The following editorial represents the majority opinion of the The Miami Hurricane editorial board.
This year’s Student Government Presidential elections may already be over. An aggressive marketing and PR campaign combined with an exciting platform and a charismatic, visible leader has made Danny Carvajal’s “One goal. One passion. The U” team the ticket to beat from the get-go. However, don’t fall into the trap of voting for the seemingly popular vote just because it’s “easy.” There is more than one very solid, qualified candidate for this election, and in order to make the most responsible vote, one should learn more about the candidates than what is listed on their palm cards and Facebook groups.
The Miami Hurricane did just that. Conducting more than six hours of interviews with the candidates and doing in-depth research into each platform, The Hurricane editorial board has made its decision, though it was a tough one, after a close vote.
After much consideration, the editorial board has decided that running mates Johweyeh Lowenthal (president) and Dan Kalvig (vice president) proved themselves as the best team to lead the UM student body in the 2007-08 school year.
The following is a comprehensive analysis of each candidate and their respective campaign.
Carvajal, a junior, is the most political-minded competitor in the race. He has the politcal gusto and charisma to lead the university, but that is not all a candidate needs to be a great president. One can tell by speaking with him the well-conceived thought he put into every word, both spoken and written. Even his campaign slogan, “One goal. One passion. The U,” speaks of a certain exuberant dynamism and a go-get-’em attitude that could help take this university to a new level. This should come as no surprise, given Carvajal’s extensive experience and leadership credentials as varied as founding the ‘Canes Emergency Response Team (CERT), serving on the Honor Council and even in Student Government as a member of the Board of Trustees Master Planning and Construction Committee.
Carvajal seems almost made to run for the presidency, a vibe he exuberates both when addressing people and in his campaign literature. His ticket, which includes Molly Jones for vice president and Justin Gaither for treasurer, is also incredibly well-connected-particularly within the Greek community, which will be a major advantage when it comes time to vote. (Carvajal was a member of Sigma Phi Epsilon his sophomore year).
Carvajal’s platform is also the most impressive in this year’s field of residential candidates. His Podcasting proposal, one of the most ambitious goals of any campaign this year, hopes to bring the university’s learning environment to a new technological plane. Other tech-related goals involve continuing the past proposal to implement wireless and color printing in addition as well as the new idea of “real-time” shuttle timeboards that would advise students when the next shuttle arrives.
The other proposals, save for the Chartwell’s take-out system and food kiosk near the School of Architecture, are relatively unspectacular, albeit more practical. Free laundry supplies, if executed properly, is a great idea and would make students’ lives just a little bit easier.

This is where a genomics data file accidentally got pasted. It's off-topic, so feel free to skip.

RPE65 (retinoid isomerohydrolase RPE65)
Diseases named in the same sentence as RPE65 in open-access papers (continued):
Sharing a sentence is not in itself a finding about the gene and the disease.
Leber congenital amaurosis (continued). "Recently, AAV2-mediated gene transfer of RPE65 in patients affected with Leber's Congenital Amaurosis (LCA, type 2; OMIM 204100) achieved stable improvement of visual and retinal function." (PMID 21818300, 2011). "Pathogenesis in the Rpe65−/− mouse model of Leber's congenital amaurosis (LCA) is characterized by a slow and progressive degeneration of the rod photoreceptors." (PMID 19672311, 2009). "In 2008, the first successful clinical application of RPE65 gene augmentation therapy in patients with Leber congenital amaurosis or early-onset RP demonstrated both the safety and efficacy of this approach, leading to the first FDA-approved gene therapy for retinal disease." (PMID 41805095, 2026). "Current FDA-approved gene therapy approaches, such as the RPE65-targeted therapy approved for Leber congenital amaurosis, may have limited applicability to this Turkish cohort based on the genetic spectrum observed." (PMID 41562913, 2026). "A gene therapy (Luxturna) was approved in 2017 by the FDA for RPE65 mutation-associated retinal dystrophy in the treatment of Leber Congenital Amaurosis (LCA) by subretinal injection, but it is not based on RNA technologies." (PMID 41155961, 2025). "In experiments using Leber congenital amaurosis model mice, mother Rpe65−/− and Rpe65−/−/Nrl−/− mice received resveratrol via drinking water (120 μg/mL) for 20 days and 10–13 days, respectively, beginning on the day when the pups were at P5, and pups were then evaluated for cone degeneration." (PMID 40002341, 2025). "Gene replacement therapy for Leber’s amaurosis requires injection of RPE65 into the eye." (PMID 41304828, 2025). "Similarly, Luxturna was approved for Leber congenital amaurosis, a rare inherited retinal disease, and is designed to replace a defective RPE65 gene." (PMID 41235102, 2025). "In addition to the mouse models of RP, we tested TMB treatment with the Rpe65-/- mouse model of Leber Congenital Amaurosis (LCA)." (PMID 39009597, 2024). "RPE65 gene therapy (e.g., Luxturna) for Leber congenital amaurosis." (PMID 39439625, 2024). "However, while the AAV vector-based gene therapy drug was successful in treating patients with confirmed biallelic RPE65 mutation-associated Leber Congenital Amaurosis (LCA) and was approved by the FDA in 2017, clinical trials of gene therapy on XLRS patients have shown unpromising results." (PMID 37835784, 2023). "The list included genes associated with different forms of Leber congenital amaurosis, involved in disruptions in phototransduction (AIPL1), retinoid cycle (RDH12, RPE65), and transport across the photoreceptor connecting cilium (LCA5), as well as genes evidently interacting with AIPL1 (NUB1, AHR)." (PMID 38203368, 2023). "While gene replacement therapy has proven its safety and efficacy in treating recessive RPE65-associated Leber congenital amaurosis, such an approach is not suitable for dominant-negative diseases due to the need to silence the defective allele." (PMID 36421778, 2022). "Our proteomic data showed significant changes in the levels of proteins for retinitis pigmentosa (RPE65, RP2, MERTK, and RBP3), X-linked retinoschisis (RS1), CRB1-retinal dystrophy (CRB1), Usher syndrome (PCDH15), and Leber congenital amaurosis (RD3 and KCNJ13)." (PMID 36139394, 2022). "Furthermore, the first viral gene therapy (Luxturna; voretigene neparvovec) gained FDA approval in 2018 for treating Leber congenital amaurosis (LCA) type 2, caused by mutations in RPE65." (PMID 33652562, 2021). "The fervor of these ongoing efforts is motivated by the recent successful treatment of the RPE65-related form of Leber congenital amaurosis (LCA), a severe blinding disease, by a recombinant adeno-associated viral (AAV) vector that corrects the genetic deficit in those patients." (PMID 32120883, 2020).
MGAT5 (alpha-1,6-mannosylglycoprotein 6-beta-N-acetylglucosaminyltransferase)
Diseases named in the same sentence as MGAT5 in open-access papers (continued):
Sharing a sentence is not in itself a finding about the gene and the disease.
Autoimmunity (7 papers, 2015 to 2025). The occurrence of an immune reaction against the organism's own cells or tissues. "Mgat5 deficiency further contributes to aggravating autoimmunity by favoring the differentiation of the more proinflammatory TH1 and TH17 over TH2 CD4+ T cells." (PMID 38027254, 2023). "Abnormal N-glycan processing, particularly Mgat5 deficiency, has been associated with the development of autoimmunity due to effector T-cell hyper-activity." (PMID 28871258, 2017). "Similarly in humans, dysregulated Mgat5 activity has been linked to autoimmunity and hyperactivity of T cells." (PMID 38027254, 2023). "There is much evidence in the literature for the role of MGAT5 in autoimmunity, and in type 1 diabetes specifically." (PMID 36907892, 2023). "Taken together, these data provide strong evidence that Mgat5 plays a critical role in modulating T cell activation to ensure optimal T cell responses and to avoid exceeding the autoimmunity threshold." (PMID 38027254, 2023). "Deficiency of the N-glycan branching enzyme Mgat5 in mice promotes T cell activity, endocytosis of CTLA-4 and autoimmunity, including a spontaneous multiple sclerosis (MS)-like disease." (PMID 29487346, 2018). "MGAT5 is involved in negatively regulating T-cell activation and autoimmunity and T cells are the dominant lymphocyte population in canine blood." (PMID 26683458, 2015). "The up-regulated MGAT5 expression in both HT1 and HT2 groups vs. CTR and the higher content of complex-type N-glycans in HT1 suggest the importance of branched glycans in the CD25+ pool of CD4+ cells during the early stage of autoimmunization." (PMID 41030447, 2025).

However, it’s easy to get overtaken by the bells and whistles of these proposals and forget how feasible they really are. Taken as a whole, these proposals are incredibly ambitious. Ambition is good, but in this case the ideas may simply be another juiced up platform to get him elected. Wireless and color printing has been promised for roughly three years now, and yet, it is still mired in developmental issues. A more ambitious project such as the Podcasting-which happens to be the cornerstone of Carvajal’s platform-will, almost assuredly, not be implemented as extensively as he would hope in the one year Carvajal’s team has to make it happen, if it ever gets implemented.
Also, while Carvajal is certainly savvy and experienced, one can not help but wonder if he is the people’s candidates or rocketing off on charisma. In his personal interview with The Hurricane, he could not come up with a character weakness. This may have been an honest answer, or he could specifically be focusing on his strengths. In a follow-up phone conversation, he twisted two good characteristics-being too trustful and too passionate at times-into weaknesses.
What’s the only thing better than one great presidential candidate? Two.
The sum of Lowenthal and his running mate, Dan Kalvig, is greater than that of the other candidates.
Lowenthal, a junior, is running under the slogan, “Unity for a better community,” which certainly reflects his character as well as his platform. He has been involved in several social causes, which is probably why he comes across as someone who truly cares about the university and the student body. Even his slogan speaks of trying to mend what he perceives as a rift between Student Government and the actual students. Lowenthal is the more down-to-earth candidate; he was able to candidly discuss his weaknesses at length immediately after being asked, even more freely than discussing h is strengths. Thus, he came off more human. To be clich